- Interstellar travel
- Galactic Empires
- Wormholes (reduce the distance to the starship's destination by exploiting an external space warp, natural or artificial)
- Space warp (reduce the distance to the starship's destination by ship's engines warping space)
- Matter transmission
- Hyperspace (make starship's velocity faster than light)
For authors, creating the background for a novel from scratch is a daunting task. Authors writing historical novels have all the work done for them, they just have to read a few history textbooks. Science fiction novelists on the other hand, have to roll their own. That's a lot of work.
If you are trying to write your own future history, legendary SF author Isaac Asimov shows the way. He took the Decline and Fall of the Roman Empire, filed off the serial numbers, replaced "Roman Empire" with "Galactic Empire", and thus wrote the Foundation Trilogy. (I jest. Asimov did much more than that. Asimov is one of the giants of science fiction and his Foundation trilogy is rightly considered to be one of the best SF series ever written, period.)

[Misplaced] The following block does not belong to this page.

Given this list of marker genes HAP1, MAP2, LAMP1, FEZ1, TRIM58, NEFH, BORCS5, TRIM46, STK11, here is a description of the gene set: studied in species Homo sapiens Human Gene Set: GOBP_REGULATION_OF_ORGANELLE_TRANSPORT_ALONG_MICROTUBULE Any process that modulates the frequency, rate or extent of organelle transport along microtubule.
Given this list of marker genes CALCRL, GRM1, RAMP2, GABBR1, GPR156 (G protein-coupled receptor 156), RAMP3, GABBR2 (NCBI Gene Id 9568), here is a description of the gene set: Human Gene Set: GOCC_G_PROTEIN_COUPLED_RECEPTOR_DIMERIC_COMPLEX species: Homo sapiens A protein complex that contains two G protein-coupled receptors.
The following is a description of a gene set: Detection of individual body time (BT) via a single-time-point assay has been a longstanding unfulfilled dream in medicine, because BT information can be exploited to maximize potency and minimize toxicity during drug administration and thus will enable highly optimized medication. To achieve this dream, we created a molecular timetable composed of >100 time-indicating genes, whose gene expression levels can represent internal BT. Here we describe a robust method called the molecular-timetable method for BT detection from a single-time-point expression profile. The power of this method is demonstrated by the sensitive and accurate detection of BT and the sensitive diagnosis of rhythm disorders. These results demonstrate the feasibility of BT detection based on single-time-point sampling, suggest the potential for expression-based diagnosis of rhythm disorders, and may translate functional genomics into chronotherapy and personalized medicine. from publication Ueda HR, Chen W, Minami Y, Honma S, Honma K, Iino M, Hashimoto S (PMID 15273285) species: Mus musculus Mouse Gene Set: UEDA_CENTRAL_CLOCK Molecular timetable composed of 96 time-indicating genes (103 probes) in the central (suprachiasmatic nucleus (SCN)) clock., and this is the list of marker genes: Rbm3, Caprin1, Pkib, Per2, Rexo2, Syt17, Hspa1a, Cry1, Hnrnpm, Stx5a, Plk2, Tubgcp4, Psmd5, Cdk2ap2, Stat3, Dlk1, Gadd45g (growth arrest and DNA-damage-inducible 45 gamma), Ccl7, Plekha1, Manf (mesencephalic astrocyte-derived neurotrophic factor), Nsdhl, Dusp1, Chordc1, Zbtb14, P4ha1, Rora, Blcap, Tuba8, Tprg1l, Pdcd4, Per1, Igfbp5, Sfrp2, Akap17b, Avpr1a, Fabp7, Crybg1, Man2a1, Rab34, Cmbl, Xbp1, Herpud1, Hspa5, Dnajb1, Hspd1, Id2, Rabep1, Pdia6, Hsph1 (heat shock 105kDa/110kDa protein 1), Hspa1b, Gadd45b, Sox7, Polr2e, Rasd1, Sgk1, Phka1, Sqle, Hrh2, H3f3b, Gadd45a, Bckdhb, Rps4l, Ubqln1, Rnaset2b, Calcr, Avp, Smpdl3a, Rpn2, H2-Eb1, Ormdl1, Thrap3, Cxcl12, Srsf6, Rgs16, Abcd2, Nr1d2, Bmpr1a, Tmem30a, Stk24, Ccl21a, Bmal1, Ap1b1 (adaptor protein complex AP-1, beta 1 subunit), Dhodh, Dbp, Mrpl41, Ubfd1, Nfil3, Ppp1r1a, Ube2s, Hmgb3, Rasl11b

Noted SF author Ken MacLeod said "History is the trade secret of science fiction." This is yet another example of RocketCat's observation on science-fiction worldbuilding: "Everything Old Is New Again." Also remember the old bromide: "Truth is stranger than fiction, because fiction has to make sense."